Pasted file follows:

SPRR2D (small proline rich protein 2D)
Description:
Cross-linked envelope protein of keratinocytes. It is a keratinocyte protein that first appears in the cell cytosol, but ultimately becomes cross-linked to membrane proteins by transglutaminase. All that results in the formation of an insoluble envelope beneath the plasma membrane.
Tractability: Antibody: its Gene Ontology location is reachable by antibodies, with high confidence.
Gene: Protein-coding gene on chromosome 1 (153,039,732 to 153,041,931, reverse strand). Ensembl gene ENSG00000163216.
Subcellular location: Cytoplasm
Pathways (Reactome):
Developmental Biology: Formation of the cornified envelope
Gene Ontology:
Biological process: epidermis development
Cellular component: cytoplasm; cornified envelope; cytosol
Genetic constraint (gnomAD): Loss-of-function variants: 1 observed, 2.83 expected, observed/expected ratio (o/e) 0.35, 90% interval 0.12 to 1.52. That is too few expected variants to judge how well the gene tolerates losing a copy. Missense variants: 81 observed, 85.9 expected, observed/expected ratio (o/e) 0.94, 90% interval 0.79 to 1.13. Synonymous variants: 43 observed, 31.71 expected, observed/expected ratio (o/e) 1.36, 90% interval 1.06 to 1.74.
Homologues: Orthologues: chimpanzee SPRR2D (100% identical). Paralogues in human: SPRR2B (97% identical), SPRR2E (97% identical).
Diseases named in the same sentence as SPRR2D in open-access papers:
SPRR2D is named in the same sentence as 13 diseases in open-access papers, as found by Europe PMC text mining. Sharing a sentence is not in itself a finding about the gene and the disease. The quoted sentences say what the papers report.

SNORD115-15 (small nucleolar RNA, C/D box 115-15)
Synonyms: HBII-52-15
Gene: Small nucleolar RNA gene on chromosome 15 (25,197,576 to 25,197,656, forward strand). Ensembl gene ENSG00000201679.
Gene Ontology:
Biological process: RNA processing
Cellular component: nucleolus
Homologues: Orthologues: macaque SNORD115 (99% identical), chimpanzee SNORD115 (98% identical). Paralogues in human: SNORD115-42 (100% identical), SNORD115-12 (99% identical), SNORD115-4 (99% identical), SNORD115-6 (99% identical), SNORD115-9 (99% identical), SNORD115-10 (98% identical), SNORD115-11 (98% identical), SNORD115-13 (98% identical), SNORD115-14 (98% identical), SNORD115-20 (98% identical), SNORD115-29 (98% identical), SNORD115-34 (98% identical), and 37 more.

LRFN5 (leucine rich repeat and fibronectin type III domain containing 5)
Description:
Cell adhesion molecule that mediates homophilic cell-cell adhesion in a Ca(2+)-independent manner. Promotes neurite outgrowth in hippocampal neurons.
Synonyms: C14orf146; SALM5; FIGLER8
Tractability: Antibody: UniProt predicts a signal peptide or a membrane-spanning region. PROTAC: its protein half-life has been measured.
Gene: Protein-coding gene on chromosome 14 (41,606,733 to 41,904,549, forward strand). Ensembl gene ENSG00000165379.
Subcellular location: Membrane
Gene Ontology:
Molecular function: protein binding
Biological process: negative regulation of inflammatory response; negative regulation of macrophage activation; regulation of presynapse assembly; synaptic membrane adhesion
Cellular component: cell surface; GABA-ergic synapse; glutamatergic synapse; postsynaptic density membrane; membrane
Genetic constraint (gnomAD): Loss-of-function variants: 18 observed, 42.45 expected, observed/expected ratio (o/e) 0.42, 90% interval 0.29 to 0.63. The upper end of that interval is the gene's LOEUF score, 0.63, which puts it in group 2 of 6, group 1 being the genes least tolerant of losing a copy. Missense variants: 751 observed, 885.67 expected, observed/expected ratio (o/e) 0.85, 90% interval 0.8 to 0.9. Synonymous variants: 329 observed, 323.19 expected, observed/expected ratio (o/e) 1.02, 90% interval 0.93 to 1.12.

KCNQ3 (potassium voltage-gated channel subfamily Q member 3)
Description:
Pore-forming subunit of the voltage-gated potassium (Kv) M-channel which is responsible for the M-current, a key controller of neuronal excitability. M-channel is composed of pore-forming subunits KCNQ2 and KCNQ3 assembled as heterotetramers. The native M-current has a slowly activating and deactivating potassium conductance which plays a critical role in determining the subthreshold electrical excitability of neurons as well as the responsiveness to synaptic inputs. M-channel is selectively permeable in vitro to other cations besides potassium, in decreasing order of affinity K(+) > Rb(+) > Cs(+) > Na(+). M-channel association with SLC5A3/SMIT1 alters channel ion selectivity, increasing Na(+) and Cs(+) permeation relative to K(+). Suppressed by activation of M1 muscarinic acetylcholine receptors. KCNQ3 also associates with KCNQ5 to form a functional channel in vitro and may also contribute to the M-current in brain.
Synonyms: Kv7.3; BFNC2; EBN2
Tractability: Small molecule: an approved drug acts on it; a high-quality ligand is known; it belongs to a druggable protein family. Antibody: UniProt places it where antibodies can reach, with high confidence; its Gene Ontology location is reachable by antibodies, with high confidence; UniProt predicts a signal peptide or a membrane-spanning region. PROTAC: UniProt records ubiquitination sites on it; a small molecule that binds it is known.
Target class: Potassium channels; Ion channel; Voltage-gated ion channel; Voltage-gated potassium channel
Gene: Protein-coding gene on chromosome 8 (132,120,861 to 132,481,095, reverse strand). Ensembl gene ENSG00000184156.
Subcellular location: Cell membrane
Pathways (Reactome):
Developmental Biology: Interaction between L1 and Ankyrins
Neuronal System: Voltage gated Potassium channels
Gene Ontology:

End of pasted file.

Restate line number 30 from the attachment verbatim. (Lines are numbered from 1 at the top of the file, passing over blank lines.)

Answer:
Gene Ontology: